7.1/10
54,051
511 user 188 critic

Brotherhood of the Wolf (2001)

Le pacte des loups (original title)
In 18th century France, the Chevalier de Fronsac and his native American friend Mani are sent by the King to the Gevaudan province to investigate the killings of hundreds by a mysterious beast.

Director:

Writers:

(original scenario), (adaptation) | 1 more credit »
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Popularity
4,861 ( 158)

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4 wins & 22 nominations. See more awards »

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Cast

Cast overview, first billed only:
...
...
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Thomas d'Apcher (as Jérémie Rénier)
...
...
...
Christian Marc ...
Serviteur Thomas Agé
Karin Kriström ...
Bergère du Rocher
...
Virginie Darmon ...
La Bavarde
Vincent Cespedes ...
Soldat
Hans Meyer ...
Jean-Paul Farré ...
Père Georges
Pierre Lavit ...
Jacques
Eric Prat ...
Capitaine Duhamel (as Éric Prat)
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Storyline

In 1765 something was stalking the mountains of central France. A 'beast' that pounced on humans and animals with terrible ferocity. Indeed they beast became so notorious that the King of France dispatched envoys to find out what was happening and to kill the creature. By the end, the Beast of Gevaudan had killed over 100 people, to this day, no one is entirely sure what it was, wolf? hyena? or something supernatural? Whatever it was, shepherds had the same life-expectancy as the red-suited guys in 'Star Trek'. The Beast is a popular myth in France, albeit one rooted firmly in reality; somewhat surprisingly it is little known to the outside world, and perhaps incredibly it has never been made into a movie. Until now... Based on the true story of the Beast of the Gevaudan that terrorized France in the mid-XVIIIth century, the movie aims to tell first and explain afterwards. In the first part, a special envoy of the King of France, altogether biologist, explorer and philosopher, arrives... Written by Anonymous

Plot Summary | Plot Synopsis

Taglines:

The year is 1766... The hunt for a killer has begun


Motion Picture Rating (MPAA)

Rated R for strong violence and gore, and sexuality/nudity | See all certifications »

Parents Guide:

 »
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Details

Official Sites:

Country:

Language:

| |

Release Date:

1 February 2002 (USA)  »

Also Known As:

Brotherhood of the Wolf  »

Box Office

Budget:

FRF 200,000,000 (estimated)

Opening Weekend:

CAD 160,102 (Canada) (1 June 2001)

Gross:

$10,928,863 (USA) (3 May 2002)
 »

Company Credits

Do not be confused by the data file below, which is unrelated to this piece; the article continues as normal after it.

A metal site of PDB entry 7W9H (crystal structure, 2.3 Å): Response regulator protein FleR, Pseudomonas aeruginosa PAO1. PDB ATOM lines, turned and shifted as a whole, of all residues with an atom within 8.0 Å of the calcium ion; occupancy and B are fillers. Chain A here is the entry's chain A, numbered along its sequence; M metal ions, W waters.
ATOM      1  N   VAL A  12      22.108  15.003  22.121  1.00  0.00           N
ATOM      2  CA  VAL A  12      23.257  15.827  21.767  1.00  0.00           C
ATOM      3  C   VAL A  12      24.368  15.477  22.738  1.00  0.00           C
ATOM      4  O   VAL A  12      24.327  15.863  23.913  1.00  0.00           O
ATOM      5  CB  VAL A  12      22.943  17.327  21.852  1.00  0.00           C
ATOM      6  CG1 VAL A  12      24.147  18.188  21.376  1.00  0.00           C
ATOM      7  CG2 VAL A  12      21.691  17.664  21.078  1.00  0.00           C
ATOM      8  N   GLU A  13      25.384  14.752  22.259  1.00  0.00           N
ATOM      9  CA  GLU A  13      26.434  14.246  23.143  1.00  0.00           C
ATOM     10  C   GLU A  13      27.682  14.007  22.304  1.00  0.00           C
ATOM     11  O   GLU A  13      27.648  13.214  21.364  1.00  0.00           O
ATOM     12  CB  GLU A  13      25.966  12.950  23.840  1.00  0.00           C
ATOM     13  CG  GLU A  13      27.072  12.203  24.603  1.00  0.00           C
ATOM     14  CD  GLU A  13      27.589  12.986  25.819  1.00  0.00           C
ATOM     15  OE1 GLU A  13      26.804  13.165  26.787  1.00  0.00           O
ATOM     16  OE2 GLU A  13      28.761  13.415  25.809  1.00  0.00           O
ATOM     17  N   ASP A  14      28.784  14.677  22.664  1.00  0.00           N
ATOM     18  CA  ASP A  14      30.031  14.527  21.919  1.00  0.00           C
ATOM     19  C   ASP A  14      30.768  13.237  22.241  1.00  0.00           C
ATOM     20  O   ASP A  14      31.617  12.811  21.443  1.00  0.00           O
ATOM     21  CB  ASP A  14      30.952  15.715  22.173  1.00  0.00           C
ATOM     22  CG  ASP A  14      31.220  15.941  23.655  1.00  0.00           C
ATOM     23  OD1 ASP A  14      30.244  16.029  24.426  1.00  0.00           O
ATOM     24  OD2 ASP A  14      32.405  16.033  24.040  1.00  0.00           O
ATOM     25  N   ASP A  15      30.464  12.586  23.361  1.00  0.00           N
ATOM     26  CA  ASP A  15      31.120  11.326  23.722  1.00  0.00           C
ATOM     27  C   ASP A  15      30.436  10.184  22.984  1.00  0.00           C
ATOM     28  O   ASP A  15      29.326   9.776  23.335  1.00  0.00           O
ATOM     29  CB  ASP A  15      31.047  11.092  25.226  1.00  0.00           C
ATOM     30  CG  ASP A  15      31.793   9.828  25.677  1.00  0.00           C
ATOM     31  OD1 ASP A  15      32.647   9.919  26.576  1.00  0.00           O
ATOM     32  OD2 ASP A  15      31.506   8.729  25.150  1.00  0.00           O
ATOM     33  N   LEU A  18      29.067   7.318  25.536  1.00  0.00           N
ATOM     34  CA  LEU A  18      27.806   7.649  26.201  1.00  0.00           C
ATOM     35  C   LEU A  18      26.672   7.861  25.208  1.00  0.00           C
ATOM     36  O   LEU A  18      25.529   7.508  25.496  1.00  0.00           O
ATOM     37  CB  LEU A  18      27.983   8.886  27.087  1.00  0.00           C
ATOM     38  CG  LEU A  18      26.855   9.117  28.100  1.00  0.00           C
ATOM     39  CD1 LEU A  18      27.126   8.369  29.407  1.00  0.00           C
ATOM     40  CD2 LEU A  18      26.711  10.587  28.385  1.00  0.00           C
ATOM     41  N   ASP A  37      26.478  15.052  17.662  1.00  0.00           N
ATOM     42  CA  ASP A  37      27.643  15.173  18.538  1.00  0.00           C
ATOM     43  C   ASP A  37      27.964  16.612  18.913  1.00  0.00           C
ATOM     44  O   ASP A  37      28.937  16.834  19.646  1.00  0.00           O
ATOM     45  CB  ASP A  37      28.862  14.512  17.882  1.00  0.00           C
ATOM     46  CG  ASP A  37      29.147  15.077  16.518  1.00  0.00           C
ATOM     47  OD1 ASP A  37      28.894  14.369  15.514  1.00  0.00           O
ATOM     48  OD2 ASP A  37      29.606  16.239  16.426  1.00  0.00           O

Production Co:

, ,  »
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Technical Specs

Runtime:

| (director's cut)

Sound Mix:

|

Color:

Aspect Ratio:

2.35 : 1
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Did You Know?

Trivia

Universal Pictures paid $2 million for the rights to distribute this movie in the United States, and this movie went on grossing $11.2 million in limited theatrical release in the United States, making it the second-highest-grossing French-language movie in the United States since 1980 (this movie also did brisk video and DVD sales in the United States). See more »

Goofs

The young Marquis d'Apcher is wounded on his right arm during the fight with the beast. Later, it is his left arm that is bandaged. See more »

Quotes

Mani: All women have the same color when the candle is out.
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Connections

Referenced in The Matrix Reloaded (2003) See more »

Soundtracks

Once
(uncredited)
by Felicia Sorensen
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Frequently Asked Questions

See more (Spoiler Alert!) »

User Reviews

A Rainy Day Extravaganzza
4 August 2004 | by (Dallas, Texas) – See all my reviews

When it is cold and wet and foreboding outside, leaving one to fend for a good escape into fantasy and a time gone by, then this movie DELIVERS. Say whatever you want about miniscule "holes" in the story, or the tedium applied to the cinematography or the excessive use of slow camera effects in the fight sequences, THIS IS ENTERTAINMENT.

This movie carries the viewer into a whole new world- not like the one inhabited by Hobbits and Elves, and other creatures that obviously DO NOT exist- but rather a world of old France where the people are stranger than fiction and the times are changing. Fables meet their demise AND their verification in this film.

It's not a movie I would call a "favorite", but it IS a movie that I consider a "guilty pleasure" on a day that affords me three hours to slip out of my existence and follow a satisfying and well-presented fantasy. Every millimeter of every frame is a work of art, and that alone is worth getting lost in.


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